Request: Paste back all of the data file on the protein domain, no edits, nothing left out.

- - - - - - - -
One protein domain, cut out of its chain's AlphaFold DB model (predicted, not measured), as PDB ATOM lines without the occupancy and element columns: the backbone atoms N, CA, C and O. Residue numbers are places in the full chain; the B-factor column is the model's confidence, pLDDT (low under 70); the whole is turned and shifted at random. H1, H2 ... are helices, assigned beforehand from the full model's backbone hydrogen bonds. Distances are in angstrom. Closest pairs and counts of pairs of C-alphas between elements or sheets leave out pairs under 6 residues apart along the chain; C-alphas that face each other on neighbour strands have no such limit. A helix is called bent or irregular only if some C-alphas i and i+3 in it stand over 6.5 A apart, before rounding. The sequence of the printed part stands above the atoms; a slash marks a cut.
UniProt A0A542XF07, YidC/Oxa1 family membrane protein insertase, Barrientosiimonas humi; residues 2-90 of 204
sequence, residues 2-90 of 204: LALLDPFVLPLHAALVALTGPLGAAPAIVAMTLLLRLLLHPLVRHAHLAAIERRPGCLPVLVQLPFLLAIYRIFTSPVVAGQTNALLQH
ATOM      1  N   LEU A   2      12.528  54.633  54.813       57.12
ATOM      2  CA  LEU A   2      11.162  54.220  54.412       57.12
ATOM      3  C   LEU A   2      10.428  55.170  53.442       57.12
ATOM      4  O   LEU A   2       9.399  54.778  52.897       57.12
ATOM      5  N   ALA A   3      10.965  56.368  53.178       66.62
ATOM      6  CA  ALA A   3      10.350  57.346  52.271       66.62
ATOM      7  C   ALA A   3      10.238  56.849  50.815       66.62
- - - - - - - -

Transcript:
One protein domain, cut out of its chain's AlphaFold DB model (predicted, not measured), as PDB ATOM lines without the occupancy and element columns: the backbone atoms N, CA, C and O. Residue numbers are places in the full chain; the B-factor column is the model's confidence, pLDDT (low under 70); the whole is turned and shifted at random. H1, H2 ... are helices, assigned beforehand from the full model's backbone hydrogen bonds. Distances are in angstrom. Closest pairs and counts of pairs of C-alphas between elements or sheets leave out pairs under 6 residues apart along the chain; C-alphas that face each other on neighbour strands have no such limit. A helix is called bent or irregular only if some C-alphas i and i+3 in it stand over 6.5 A apart, before rounding. The sequence of the printed part stands above the atoms; a slash marks a cut.
UniProt A0A542XF07, YidC/Oxa1 family membrane protein insertase, Barrientosiimonas humi; residues 2-90 of 204
sequence, residues 2-90 of 204: LALLDPFVLPLHAALVALTGPLGAAPAIVAMTLLLRLLLHPLVRHAHLAAIERRPGCLPVLVQLPFLLAIYRIFTSPVVAGQTNALLQH
ATOM      1  N   LEU A   2      12.528  54.633  54.813       57.12
ATOM      2  CA  LEU A   2      11.162  54.220  54.412       57.12
ATOM      3  C   LEU A   2      10.428  55.170  53.442       57.12
ATOM      4  O   LEU A   2       9.399  54.778  52.897       57.12
ATOM      5  N   ALA A   3      10.965  56.368  53.178       66.62
ATOM      6  CA  ALA A   3      10.350  57.346  52.271       66.62
ATOM      7  C   ALA A   3      10.238  56.849  50.815       66.62